So, if you think that fundraising techniques alone can help you raise significant amounts of money without a dream – your success will be limited.  Presenting the best possible case depends upon demonstrating that philanthropic support will not only fund a new building, better equipment, improved services, or insure financial sustainability, but that the funds can be effectively utilized by the entire organization while it advances towards its vision.

We believe that dreams are worth dreaming, visions are worth creating, and nonprofits can capture the imaginations of donors – if they look to the future.  The future is scheduled to arrive, will you be on time?  It’s time to dream again!

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Before the Campaign Planning Study There’s the Business Plan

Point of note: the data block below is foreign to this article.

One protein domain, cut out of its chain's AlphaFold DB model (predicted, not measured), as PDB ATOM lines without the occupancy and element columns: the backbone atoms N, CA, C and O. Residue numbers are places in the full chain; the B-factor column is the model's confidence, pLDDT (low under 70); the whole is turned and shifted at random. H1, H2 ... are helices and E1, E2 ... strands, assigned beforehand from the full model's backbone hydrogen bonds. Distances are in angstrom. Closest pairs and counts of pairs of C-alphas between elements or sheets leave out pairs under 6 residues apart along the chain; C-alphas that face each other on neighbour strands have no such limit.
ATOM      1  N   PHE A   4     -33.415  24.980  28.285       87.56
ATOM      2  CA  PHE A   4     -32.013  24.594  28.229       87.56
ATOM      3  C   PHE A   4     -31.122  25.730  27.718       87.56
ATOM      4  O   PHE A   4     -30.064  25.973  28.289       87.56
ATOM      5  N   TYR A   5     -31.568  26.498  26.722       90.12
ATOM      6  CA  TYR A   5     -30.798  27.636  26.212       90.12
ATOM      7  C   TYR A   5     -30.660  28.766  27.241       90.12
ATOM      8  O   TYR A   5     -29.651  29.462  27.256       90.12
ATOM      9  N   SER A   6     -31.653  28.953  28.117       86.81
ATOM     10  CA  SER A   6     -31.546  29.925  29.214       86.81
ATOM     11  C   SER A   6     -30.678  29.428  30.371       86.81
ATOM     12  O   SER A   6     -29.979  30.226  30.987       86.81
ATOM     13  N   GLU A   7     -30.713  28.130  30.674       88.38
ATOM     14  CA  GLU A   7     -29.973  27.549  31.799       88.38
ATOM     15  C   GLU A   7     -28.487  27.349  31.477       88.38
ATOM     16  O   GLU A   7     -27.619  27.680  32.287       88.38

By: Keith Curtis, President, The Curtis Group (member firm)

As part of our annual webinar series, The Curtis Group hosted a discussion on “What Makes an Effective Campaign.”  During the forum, a question was posed by a participant asking us to further explain the need for a business plan.  A business plan is something our firm always recommends a client develops before moving into any type of campaign and we found this to be the perfect opportunity to elaborate on its importance during our webinar.

The simple answer is this: a campaign should be considered a new line of business for an organization; therefore a strategic plan for the particular project should be developed.  Just as a company wouldn’t launch a new product without a financial plan and marketing strategy, a capital project should be treated in a similar way.